The owner of a successful insurance agency was getting close to retirement, and his children showed no interest in taking over the business. He hired his accounting firm to do a business valuation in
preparation for the agency’s sale, but was disappointed with the figure it came up with. Nevertheless, he was anxious to retire and sold the agency quickly within the valuation range. Several months later, with time on his hands, he talked with a former competitor and learned that agency had sold for a significantly larger amount. Buyer’s remorse set in and he filed suit against his accountant, seeking the difference between the price he got and the one he felt he deserved. Though the accountant’s valuation was upheld, he incurred significant defense expenses.
Seemingly simple audits should not be perfunctory. For more than 20 years, a personable, trusted city comptroller operated an embezzlement scheme, where she transferred city money from account to account, and ultimately into a fictitious “sewer development” account in a separate bank. Over the years, her “personal appropriations” exceeded $50 million, a substantial portion of the city’s budget. There were no financial controls in place to prevent or detect the fraud, and she was skillful at evading
questions and creating invoices to justify inconsistencies. The out‐of‐state accounting firm that audited the city’s books ultimately paid the city more than $35 million and the local solo practitioner, who had signed off on the annual audit for the last seven years, paid $1 million.
Mergers & Acquisitions
Accountants usually play a pivotal role in mergers and acquisitions, and whenever there are winners and losers, losers often cry “foul” with a lawsuit aimed at accountants. In one case, former officers of a
merging company charged the acquiring company’s accounting firm with securities fraud and conspiracy to defraud for failing to disclose material financial information that would have stopped the merger from going through.
Advice to a non‐client
Generous “suggestions” to someone who is not a client can cost the accountant. A businessman who was unhappy with his tax accountant and was searching for a replacement met with an accountant candidate. During the first interview, he mentioned he wanted to alleviate the tax burden associated with a gain on the sale of property. In fact, he asked the CPA he was interviewing for advice regarding a particular “tax shelter.” This CPA outlined the high risks associated with such a shelter. The potential client thanked the CPA and left his office. The CPA did not hear from this individual again. Later, the IRS blew in the doors of this shelter, going after this individual for back taxes, penalties and interest. The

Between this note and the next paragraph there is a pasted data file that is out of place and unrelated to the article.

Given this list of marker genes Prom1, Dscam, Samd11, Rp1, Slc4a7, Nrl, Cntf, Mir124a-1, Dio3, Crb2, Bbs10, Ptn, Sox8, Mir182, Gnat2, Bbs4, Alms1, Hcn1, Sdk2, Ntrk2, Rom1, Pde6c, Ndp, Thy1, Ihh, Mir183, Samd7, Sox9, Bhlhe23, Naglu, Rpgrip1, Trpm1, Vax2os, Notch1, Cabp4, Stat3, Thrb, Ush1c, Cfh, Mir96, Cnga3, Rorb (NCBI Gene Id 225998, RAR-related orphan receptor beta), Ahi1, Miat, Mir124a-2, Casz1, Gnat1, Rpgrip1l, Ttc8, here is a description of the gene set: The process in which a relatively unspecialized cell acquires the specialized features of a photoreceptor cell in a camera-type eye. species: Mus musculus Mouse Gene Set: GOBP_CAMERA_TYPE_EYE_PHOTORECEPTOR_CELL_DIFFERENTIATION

individual filed suit against many parties, including the CPA he had met with only once. Although the CPA eventually was exonerated, the litigation resulted in a hefty loss of billable time and defense costs.
Questions to Ask
Have you used the specific Accountants E&O application rather than a Miscellaneous E&O app?
When an industry warrants its own separate errors & omissions (E&O) application, there is usually a good reason for this. For accountants, bypassing the accountant’s liability application could mean less coverage for the activities in which CPAs and fiduciaries engage. Even more important, it costs your clients more. An accounting firm that has important risk management practice in place, such as requiring two signoffs for certain activities or using automatic conflict of interest systems, may be eligible for credits that will bring down the rates they pay. It is worth the extra time to complete an APL provide a good picture of the risk.
Is your business part of a franchise or is your business a member of a professional organization?
Some franchise organizations and some professional organizations provide E&O coverage to their members, and a retail agent can review the policy to make sure it is adequate. There is no reason to be overinsured, but you need to make certain all professional activities are properly covered, so a supplemental policy may be needed.
What is your ownership structure?
Are you an independent company or a subsidiary? Do have any joint ventures with other companies – as is the case with some retailers that offer tax services within their stores? Do your professionals work for the company or are they independent contractors? It is important to make certain every professional in your client’s company is covered, so structure is important.
Does your business provide extra services part of the year?
Many accounting firms provide tax services on behalf of other companies during tax season as an additional stream of revenue. Businesses that choose to expand their tax services need to make sure they have a professional policy that will protect them for all the services they perform throughout the year.
Do any of your people provide services independently – apart from their regular jobs?
Accountants sometimes have their own personal clients, for whom they provide tax or other services, apart from their “day job.” Moonlighting can be a good way to supplement income, but if a problem develops and there’s no coverage, moonlighting could be detrimental to the practitioner’s financial health. Anyone engaged in outside work should be made aware that this work is not included in the business E&O policy and should seek to obtain coverage for their moonlighting activities.